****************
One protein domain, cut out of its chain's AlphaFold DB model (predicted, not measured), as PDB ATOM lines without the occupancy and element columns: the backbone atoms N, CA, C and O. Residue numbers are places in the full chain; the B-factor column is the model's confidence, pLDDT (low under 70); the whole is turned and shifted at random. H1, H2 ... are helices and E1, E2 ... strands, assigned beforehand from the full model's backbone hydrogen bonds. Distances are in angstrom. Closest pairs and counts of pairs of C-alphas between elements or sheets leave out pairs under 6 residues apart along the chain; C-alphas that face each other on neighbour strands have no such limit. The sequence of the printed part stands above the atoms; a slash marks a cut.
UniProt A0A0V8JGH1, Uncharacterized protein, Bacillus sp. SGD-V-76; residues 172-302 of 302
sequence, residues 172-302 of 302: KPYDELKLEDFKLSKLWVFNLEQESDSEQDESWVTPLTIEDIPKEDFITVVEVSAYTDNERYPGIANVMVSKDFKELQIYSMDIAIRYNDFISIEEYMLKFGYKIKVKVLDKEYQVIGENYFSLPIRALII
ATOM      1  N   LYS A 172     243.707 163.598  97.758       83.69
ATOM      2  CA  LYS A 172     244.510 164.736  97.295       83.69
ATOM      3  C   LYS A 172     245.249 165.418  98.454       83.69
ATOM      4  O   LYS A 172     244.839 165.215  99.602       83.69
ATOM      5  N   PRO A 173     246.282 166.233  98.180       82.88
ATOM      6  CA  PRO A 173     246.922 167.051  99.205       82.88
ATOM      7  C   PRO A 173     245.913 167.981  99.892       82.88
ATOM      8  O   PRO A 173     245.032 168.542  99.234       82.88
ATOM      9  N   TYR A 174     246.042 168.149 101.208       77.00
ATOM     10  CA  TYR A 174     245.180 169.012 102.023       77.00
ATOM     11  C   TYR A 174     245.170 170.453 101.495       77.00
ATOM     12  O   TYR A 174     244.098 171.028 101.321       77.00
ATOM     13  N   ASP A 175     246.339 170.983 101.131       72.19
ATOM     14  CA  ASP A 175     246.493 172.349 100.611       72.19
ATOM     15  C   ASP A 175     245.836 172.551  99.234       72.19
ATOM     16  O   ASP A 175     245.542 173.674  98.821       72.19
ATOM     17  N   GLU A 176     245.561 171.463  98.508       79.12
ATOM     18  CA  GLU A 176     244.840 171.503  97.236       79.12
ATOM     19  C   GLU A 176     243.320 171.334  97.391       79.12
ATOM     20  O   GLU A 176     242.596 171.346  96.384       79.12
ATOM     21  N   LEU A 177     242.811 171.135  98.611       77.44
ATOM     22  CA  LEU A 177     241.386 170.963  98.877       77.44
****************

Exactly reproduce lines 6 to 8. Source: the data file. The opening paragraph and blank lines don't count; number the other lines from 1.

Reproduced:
ATOM      4  O   LYS A 172     244.839 165.215  99.602       83.69
ATOM      5  N   PRO A 173     246.282 166.233  98.180       82.88
ATOM      6  CA  PRO A 173     246.922 167.051  99.205       82.88